She has been fighting cancer for a long long time and we know that one of these times, she's going to lose the fight. It may even be this time, but she's doing chemo and radiation and we will see. It looked like we would lose her this last winter and I went out to be with her. She was saying "Can't do this anymore. Just let me go. Let me go." I pointed out that she had said the same thing the last time and asked if she regretted that I didn't listen then, and whether the 5 years since had been worth the agony of that treatment. She agreed that it was worth it, and as long as she could say that, she would keep fighting. However, one day it won't be worth it, and if she gets to the point where there is no reprieve between rounds of chemo, radiation and surgery, she's going to say no more and we will honor that.

And thanks for the venting spot!:-)
Kuuipo

Monterey, CA

#13 Sep 30, 2013
LW1: Tom died indigent and unloved. Sad, but he made his own bed. I like Abby's idea of donating his body to a medical school. That way, some good will come of his existence.

LW2: NO. Offer to find her a nice, reasonably priced hotel.

LW3: The right therapist can help, but you need to get out there and find something outside of yourself that you can be passionate about. Learn to play an instrument, or dance, or paint, or something.

“It made sense at the time....”

Since: May 09

Schaumburg, IL

#14 Sep 30, 2013
LW1 - i know someone who was next of kin to an alcoholic father. he was like 19 IIRC when the father died, and taht awas after 15+ years of raucus "parenting". the guy had very little estate; any money went to the very stripped down funeral, adn the only asset was his crappy car. the son's mother threatened to sue for it, saying it was her due - never mind they'd been divorced for more than 15 years. so, i guess, my message is that it could be worse. i like teh idea of donating to science. LW could do the legwork & have her son sign off on it when he can.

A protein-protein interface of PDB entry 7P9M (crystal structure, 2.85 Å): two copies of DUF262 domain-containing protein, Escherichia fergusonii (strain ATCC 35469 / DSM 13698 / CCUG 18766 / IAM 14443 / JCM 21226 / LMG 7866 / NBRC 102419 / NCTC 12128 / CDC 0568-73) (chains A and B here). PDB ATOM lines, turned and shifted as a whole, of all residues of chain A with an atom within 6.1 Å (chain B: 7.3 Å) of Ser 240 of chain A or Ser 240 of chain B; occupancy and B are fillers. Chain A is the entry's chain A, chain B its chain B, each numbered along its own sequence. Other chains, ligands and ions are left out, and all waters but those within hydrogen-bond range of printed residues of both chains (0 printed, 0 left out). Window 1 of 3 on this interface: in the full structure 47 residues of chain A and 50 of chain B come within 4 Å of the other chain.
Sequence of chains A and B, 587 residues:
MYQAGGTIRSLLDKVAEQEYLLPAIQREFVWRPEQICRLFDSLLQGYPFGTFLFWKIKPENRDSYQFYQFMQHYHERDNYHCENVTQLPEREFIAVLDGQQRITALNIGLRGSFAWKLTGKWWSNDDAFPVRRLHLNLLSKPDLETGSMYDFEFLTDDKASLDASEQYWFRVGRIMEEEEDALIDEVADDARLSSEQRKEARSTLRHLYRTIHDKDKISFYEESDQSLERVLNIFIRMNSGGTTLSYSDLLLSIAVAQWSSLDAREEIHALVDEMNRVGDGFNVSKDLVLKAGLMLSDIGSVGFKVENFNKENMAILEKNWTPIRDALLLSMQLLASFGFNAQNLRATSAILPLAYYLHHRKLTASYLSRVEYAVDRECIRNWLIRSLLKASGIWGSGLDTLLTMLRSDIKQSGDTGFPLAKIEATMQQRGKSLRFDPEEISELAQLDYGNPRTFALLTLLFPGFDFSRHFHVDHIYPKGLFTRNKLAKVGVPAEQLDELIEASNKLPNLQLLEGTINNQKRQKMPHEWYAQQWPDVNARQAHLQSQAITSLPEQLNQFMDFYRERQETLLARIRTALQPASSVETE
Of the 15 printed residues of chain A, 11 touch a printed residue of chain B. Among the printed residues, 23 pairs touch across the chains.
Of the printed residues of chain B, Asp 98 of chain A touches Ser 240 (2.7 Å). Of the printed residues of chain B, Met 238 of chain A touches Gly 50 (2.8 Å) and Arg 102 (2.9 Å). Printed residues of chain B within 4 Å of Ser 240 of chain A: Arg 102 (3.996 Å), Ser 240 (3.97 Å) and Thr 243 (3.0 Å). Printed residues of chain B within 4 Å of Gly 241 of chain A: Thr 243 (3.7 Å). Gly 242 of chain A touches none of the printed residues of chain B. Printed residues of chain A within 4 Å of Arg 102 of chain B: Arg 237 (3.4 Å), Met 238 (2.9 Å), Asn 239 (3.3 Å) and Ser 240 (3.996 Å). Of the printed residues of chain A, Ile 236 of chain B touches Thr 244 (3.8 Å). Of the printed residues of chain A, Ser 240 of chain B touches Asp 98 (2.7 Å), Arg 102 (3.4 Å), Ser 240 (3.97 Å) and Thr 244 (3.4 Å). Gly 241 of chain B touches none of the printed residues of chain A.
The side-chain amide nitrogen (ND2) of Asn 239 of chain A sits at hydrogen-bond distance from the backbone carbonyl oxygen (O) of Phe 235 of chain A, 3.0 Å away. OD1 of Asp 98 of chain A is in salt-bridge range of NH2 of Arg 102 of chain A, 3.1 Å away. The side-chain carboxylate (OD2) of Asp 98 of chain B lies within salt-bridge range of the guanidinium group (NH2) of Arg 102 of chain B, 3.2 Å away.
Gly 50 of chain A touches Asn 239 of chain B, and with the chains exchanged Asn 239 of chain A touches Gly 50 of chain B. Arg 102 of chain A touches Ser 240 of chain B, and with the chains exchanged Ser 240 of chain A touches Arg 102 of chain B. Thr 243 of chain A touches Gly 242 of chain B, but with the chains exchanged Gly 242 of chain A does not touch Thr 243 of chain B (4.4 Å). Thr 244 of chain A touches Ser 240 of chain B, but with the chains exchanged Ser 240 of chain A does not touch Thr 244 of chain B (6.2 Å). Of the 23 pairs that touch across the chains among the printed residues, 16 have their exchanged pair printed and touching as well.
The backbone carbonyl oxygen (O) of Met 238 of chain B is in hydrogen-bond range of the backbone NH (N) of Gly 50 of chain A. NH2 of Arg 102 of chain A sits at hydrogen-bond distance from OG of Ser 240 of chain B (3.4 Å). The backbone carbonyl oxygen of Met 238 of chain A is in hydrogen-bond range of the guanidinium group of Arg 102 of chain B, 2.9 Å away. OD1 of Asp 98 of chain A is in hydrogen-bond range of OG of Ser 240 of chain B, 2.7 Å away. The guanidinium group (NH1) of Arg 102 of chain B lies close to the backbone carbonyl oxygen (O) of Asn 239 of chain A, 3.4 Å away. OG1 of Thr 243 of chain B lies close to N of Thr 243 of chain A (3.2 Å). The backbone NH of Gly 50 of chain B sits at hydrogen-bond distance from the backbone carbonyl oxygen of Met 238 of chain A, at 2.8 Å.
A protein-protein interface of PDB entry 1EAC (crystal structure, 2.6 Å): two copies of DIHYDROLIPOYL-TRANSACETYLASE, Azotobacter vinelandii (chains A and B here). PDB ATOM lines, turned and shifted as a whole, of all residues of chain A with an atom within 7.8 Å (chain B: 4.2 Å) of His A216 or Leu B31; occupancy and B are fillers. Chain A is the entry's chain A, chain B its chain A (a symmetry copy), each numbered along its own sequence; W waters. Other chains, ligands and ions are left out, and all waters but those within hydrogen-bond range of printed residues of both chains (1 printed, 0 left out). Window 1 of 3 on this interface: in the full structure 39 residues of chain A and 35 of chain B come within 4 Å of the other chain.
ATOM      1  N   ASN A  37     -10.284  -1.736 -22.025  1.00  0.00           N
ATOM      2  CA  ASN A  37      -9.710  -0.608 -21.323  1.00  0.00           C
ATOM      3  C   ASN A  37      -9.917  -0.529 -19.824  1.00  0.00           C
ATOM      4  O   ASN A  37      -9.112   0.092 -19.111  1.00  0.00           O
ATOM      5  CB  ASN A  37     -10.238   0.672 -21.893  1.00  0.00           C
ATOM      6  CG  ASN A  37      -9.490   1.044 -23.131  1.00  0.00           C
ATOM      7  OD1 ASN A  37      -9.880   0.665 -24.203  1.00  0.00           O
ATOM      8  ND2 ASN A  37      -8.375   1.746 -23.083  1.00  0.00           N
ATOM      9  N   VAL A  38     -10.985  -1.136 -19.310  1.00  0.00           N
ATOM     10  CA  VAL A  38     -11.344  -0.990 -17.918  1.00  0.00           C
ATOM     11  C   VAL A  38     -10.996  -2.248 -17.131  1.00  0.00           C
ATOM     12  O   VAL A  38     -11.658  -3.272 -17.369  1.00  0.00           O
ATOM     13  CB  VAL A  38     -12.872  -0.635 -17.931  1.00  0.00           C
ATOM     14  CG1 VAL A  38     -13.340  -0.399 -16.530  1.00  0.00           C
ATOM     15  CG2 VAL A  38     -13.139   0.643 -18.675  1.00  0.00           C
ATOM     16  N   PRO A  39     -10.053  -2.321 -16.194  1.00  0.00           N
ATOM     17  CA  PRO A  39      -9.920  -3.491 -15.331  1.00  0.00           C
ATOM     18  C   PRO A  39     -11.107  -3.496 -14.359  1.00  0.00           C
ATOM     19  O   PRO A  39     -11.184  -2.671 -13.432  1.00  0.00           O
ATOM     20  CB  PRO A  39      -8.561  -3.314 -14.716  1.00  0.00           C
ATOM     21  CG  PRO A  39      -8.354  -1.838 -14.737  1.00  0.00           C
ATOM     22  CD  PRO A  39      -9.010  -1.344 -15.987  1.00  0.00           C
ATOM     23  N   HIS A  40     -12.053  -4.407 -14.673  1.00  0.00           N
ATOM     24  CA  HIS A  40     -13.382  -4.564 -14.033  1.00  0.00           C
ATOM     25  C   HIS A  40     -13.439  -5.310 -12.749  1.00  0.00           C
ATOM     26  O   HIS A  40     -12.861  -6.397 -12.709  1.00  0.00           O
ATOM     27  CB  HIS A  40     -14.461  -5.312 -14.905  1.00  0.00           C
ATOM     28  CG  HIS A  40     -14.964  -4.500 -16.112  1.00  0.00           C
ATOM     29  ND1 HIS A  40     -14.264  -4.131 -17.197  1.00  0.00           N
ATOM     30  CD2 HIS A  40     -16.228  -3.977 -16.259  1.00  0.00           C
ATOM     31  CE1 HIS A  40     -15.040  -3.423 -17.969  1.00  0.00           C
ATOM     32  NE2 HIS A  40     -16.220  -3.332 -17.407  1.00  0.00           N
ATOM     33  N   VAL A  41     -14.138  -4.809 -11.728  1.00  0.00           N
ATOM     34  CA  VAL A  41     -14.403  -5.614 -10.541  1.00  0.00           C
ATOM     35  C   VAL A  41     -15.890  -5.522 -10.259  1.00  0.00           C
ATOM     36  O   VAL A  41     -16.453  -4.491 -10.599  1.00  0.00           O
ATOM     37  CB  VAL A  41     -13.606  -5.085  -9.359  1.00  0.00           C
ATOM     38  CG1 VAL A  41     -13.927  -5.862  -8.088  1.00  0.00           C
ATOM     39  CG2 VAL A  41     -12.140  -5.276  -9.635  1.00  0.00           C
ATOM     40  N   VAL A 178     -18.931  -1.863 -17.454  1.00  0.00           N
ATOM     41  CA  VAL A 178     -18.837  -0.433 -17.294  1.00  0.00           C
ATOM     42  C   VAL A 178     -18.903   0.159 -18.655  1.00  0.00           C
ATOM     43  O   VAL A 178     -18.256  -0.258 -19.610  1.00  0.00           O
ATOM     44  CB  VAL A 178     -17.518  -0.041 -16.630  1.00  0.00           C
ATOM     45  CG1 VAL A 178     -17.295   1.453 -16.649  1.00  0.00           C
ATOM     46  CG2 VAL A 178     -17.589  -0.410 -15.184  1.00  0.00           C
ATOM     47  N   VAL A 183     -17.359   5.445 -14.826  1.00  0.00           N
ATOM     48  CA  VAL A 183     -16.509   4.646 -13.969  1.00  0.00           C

LW3 - contact teh funeral home/service you worked with or the local hospice service. i know the major hospice by us has a good netwrok of referral services/

“...,to wit”

Since: Jun 09

Location hidden

#15 Sep 30, 2013
Kuuipo wrote:
LW1: Tom died indigent and unloved. Sad, but he made his own bed. I like Abby's idea of donating his body to a medical school. That way, some good will come of his existence.
LW2: NO. Offer to find her a nice, reasonably priced hotel.
LW3: The right therapist can help, but you need to get out there and find something outside of yourself that you can be passionate about. Learn to play an instrument, or dance, or paint, or something.
Only people who are official kin, like blood or current marriage can say what to do with the body ...unless the body wrote something down when he was alive.
My guess is it will be the son's choice. The military people can weigh in, but I suggest the son talk to the chaplain about his rights and his obligations.

For all you who don't think much of marriage, if your long time SO croaks you have no says in where and how his remains are disposed of and no claim on any of his property that your name is not on officially. SOL. The girl he married in 1988 and never got around to divorcing has more say than you do.

“...,to wit”

Since: Jun 09

Location hidden

#16 Sep 30, 2013
itser wrote:
<quoted text>
Thanks. Unfortunately, she lives much closer to Mimi than to me so I will only be able to see her when I can take some vacation time and go out there for a couple weeks at a time. Wish I could be there more, just to spend time with her, but also because she listens to me better than anyone else when it comes to doing stuff to help fight it...eat right, rest WITHOUT the cell phone to her ear, getting her goofball friends and their endless drama out of the house, whatever.
She has been fighting cancer for a long long time and we know that one of these times, she's going to lose the fight. It may even be this time, but she's doing chemo and radiation and we will see. It looked like we would lose her this last winter and I went out to be with her. She was saying "Can't do this anymore. Just let me go. Let me go." I pointed out that she had said the same thing the last time and asked if she regretted that I didn't listen then, and whether the 5 years since had been worth the agony of that treatment. She agreed that it was worth it, and as long as she could say that, she would keep fighting. However, one day it won't be worth it, and if she gets to the point where there is no reprieve between rounds of chemo, radiation and surgery, she's going to say no more and we will honor that.